How to Have A Career in Journalism

Journalism is the creation and distribution of reports on current affairs based on facts and provided with evidence. Journalism refers to the occupation and people who gather and publish information judging by facts and proofs.

The publication of news to the general public in a standardized manner began to appear in the 17th century. The first newspaper of India, Hicky’s Bengal Gazette, was published on January 29, 1780. Indian publishers introduced English newspapers with English-speaking Indians as the target audience. 

Nowadays, online journalism in India is a rapidly growing field shared between traditional media and the growing blogging community. Large media companies, traditionally print and television focused, continue to rule the journalism environment online now. The Indian Media is traditionally left-leaning liberal, particularly the English-language media, which has been a point of friction recently due to the popularity of Hindu nationalist politics.

About a Journalist

Journalists write, research, and assemble news stories that will be of interest to their audience. The job involves:

  • Reading press releases 
  • Researching articles
  • Establishing and maintaining contacts
  • Interviewing sources
  • Writing, editing, and submitting a copy
  • Attending events
  • Proofreading
  • Verifying statements and facts
  • Staying updated with privacy, contempt, and defamation law
  • Liaising with editors, sub-editors, designers, and photographers

It is also possible to change between television, newspaper, radio, and publishing work.

Eligibility for Becoming a Journalist

To be a journalist, one must complete a Bachelor of Journalism and Mass Communications (BJMC) after completing class 12 in any stream from an authorized state or central board. After graduation, one can also choose to pursue a Master’s in Journalism and Mass Communications. A person has to possess the following skills to become a journalist:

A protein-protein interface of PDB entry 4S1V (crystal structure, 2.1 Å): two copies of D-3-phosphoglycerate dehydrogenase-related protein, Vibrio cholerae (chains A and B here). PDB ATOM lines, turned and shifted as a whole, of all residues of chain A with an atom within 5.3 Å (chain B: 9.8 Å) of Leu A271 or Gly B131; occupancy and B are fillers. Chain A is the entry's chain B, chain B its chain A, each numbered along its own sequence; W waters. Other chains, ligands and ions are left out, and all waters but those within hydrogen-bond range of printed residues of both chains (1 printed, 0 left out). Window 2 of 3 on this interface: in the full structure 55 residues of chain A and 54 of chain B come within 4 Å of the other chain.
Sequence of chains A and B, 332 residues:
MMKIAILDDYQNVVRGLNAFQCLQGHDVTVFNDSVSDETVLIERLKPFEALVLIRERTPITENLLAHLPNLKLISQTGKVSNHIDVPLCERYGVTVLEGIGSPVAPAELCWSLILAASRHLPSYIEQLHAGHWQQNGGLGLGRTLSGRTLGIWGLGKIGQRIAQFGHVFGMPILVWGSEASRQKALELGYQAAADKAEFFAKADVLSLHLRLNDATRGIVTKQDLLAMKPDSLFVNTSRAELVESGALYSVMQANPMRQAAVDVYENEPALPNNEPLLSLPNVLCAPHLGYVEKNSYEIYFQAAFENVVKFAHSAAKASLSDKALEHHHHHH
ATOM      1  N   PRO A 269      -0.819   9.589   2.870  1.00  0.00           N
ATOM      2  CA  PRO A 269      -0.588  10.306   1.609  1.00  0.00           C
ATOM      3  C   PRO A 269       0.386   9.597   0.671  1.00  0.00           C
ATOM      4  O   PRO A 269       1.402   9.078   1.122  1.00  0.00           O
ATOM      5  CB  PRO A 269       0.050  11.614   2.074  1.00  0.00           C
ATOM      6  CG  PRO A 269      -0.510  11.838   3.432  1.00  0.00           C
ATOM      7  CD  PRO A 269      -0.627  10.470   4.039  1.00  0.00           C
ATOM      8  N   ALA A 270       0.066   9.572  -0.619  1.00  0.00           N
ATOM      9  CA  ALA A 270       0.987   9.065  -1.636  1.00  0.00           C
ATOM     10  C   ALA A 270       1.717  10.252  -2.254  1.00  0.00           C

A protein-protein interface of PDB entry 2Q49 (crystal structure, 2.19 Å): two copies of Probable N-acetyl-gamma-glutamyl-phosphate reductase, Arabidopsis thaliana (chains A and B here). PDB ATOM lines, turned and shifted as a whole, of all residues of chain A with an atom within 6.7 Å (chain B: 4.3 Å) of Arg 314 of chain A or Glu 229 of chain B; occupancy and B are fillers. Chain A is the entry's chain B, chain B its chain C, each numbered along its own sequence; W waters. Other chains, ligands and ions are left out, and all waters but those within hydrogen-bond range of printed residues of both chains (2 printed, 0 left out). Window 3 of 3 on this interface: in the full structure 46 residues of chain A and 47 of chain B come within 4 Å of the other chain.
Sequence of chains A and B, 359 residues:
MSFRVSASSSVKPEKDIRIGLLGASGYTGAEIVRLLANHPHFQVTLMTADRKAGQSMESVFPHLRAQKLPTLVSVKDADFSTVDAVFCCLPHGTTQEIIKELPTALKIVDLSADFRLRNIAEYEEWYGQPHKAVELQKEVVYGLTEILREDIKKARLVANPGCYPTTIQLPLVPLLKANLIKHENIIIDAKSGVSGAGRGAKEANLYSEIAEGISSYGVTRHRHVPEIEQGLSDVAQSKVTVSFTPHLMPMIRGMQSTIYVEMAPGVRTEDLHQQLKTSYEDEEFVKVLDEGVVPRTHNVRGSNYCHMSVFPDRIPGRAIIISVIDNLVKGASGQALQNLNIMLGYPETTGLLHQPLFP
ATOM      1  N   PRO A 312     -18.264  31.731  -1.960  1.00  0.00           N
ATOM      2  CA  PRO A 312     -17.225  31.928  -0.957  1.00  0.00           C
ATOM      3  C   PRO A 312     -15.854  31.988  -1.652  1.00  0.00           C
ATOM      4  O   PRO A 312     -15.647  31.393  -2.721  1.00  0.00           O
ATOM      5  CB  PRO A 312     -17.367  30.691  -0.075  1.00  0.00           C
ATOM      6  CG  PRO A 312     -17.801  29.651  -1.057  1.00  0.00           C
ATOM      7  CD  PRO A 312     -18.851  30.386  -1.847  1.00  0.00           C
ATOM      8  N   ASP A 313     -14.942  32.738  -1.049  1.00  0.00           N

• Command over language
  • An intrigued and investigative mind
  • Confidence, enthusiasm, patience, and perseverance
  • Alertness
  • Adjusting and tolerant of changing and challenging situations
  • Excellent communication skills
  • Potential to differentiate between fact and fiction
  • Team viscidity
  • Sensitive to different views and lifestyles
  • Deep-routed knowledge about various fields such as politics, culture, religion, social and current affairs.

How to Become a Journalist

Journalism courses at the UG level

  • Aspirants must have completed higher secondary education in any stream from a recognized central or state board.
  • Aspirants must have previously scored a minimum of 50% marks for general category students and 45% for reserved category candidates in class 12.
  • Aspirants must have cleared class 12 with English as one of the subjects. Some colleges may conduct entrance exams too.

Journalism courses at PG level

  • Candidates must secure a minimum of 45% marks in total or any equivalent qualification. Some colleges may conduct entrance exams for admission to the PG Diploma courses.
  • For masters, candidates must have a Bachelor’s degree in Journalism or Mass Communications with a minimum of 50% score. Some colleges may conduct entrance exams for admission into masters.